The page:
Non-Fiction / Speechwriting Prompt: Tell your audience how to interpret the body language of an angry child and how to respond appropriately.

Photo Credit: Mindaugas Danys on Flickr

clocks

There was an era in history, American history, during which every locality had its own time. People who didn’t have access to satellite systems or even, necessarily, telegraphs, waited until the sun was directly overhead and set their clocks to noon. No one cared if their town clock was a few minutes off. And no one cared if the next town over had their noon at a slightly different time.
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Even if someone galloped over on a horse, the time difference was minimal. If people made longer trips, they were more concerned with getting there alive (as anyone who has played Oregon Trail knows) than worrying about the difference in local time. After several weeks of walking barefoot across the plains hoping your oxen doesn’t throw a shoe and strand you all in a wintery path where you will eat each other, it doesn’t matter if noon is suddenly later when you get to Kansas. Odds were, there was nothing in Kansas (or almost any other state) that you needed to be exactly on time for anyway. –Esther Ingliss-Arkell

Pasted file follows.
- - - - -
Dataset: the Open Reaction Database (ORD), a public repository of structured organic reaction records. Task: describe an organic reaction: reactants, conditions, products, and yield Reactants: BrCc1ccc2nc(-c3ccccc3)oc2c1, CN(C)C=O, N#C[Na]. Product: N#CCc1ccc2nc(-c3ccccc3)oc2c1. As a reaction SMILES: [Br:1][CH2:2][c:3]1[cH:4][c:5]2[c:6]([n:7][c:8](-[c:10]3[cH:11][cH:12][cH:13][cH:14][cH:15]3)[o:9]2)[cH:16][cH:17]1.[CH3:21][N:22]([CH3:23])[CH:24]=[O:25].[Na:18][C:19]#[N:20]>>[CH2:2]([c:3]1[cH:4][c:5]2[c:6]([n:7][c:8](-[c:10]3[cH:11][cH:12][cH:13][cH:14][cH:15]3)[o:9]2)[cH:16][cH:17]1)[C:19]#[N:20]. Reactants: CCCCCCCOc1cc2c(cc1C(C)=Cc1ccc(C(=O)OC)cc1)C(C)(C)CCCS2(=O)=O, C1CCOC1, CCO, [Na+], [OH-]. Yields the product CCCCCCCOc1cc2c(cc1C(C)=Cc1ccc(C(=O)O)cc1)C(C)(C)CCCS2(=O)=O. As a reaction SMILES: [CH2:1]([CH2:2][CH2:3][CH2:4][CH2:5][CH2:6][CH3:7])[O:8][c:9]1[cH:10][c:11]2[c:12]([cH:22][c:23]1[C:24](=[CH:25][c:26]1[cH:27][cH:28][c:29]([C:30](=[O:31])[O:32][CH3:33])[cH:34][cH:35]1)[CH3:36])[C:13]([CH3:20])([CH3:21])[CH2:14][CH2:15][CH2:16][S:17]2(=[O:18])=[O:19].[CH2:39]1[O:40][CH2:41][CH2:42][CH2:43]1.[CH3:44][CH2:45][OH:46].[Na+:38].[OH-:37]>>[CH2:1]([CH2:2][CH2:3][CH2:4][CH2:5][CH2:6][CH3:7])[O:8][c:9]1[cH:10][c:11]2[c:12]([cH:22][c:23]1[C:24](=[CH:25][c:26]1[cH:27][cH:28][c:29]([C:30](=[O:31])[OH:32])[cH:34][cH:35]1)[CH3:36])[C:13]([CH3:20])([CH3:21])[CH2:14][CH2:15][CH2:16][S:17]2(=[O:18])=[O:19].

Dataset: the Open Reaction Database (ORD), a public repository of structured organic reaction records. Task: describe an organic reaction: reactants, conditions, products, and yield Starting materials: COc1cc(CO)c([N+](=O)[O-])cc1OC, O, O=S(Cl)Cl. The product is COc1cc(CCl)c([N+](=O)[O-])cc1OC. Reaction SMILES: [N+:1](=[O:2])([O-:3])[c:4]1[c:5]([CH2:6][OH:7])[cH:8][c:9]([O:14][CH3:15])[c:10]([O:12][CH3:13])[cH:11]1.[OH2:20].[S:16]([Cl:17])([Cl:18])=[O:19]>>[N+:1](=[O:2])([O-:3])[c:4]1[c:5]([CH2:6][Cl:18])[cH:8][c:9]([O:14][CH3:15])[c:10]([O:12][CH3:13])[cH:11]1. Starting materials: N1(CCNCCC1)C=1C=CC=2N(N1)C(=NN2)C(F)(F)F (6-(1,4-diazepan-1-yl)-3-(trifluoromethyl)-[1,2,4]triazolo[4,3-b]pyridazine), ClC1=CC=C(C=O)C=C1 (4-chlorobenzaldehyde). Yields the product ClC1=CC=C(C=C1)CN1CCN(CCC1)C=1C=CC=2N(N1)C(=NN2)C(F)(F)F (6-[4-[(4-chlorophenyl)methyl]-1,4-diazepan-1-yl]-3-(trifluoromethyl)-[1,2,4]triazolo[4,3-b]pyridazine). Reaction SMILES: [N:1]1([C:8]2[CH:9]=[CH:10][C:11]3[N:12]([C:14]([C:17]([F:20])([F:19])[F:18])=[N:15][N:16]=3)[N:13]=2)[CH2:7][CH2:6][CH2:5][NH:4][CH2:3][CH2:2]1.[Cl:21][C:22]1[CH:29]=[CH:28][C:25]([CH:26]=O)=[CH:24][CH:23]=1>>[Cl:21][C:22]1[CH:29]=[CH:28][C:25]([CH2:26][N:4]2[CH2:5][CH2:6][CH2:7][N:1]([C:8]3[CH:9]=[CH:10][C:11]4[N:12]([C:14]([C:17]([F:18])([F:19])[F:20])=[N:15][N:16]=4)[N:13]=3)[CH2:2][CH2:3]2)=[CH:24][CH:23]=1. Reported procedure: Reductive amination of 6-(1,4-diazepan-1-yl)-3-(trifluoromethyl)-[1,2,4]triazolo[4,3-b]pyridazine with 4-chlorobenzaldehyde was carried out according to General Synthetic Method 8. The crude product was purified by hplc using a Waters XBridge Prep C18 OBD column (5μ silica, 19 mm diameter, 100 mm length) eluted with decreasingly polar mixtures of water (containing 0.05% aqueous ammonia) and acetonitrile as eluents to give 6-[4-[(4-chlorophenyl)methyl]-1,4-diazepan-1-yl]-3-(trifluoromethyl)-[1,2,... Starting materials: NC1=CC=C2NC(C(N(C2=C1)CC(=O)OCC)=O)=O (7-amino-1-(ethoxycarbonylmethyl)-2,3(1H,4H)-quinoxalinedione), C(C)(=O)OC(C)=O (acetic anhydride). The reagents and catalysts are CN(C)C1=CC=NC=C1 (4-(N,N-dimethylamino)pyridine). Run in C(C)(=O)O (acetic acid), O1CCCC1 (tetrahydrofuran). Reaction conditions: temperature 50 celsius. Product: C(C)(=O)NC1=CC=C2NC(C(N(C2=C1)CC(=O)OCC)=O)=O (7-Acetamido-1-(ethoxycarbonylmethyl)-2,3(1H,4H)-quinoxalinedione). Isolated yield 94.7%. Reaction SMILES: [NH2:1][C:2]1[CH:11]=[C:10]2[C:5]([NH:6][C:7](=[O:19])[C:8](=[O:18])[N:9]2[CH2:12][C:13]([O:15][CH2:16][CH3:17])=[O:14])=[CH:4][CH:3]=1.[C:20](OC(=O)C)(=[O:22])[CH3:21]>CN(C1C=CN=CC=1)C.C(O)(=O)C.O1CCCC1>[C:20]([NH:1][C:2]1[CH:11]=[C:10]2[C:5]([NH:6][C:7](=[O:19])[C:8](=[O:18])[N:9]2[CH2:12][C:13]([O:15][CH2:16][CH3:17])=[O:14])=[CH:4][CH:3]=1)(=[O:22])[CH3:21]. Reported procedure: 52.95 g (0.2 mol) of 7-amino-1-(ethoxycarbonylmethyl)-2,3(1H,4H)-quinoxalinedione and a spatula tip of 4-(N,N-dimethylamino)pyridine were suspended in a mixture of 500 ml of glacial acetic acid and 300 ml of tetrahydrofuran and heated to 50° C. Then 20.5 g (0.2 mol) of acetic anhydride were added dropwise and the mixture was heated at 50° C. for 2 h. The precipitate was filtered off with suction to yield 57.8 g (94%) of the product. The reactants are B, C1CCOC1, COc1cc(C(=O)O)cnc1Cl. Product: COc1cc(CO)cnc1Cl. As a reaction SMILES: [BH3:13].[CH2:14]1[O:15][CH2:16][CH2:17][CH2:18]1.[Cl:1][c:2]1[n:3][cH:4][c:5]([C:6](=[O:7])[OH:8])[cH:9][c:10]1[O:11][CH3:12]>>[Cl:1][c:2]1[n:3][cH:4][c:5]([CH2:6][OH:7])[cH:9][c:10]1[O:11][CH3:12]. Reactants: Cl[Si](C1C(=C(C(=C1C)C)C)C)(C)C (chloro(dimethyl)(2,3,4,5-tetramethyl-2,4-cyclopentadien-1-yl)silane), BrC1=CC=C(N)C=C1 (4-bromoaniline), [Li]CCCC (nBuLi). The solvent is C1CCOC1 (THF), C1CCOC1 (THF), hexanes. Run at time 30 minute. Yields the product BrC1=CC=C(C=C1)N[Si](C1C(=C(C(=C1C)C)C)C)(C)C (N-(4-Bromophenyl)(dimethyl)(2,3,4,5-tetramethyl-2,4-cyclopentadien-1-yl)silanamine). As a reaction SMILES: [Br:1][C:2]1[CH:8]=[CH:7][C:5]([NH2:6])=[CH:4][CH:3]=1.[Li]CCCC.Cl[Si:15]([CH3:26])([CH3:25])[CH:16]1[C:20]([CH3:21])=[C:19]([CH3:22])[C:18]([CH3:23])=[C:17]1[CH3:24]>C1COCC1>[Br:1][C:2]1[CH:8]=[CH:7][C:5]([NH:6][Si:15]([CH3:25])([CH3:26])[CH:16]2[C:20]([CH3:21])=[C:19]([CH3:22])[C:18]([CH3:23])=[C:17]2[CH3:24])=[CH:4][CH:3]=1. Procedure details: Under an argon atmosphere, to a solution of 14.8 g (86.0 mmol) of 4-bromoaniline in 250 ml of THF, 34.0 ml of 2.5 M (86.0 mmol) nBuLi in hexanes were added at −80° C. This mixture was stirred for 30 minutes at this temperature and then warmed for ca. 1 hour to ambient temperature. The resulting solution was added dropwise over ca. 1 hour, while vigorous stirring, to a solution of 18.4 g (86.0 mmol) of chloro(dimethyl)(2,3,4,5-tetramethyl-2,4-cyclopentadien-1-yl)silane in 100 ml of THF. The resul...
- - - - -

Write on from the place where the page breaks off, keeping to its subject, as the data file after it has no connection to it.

Fiction Writing Prompt: Write a story in which a small time difference creates a problem.

Journaling Prompt: How do you feel about being on time? Is it important to you? Why or why not? How do you feel about people who are never on time?

Art Prompt: Local time

Non-Fiction / Speechwriting Prompt: Tell a story about an incident in which time played an important role.

Photo Credit: Catherine Mommsen Scott on Flickr

Run along the Edges

Only she who attempts the absurd can achieve the impossible. – Robin Morgan, from The Big Book of Feminist Quotes by Aria Morello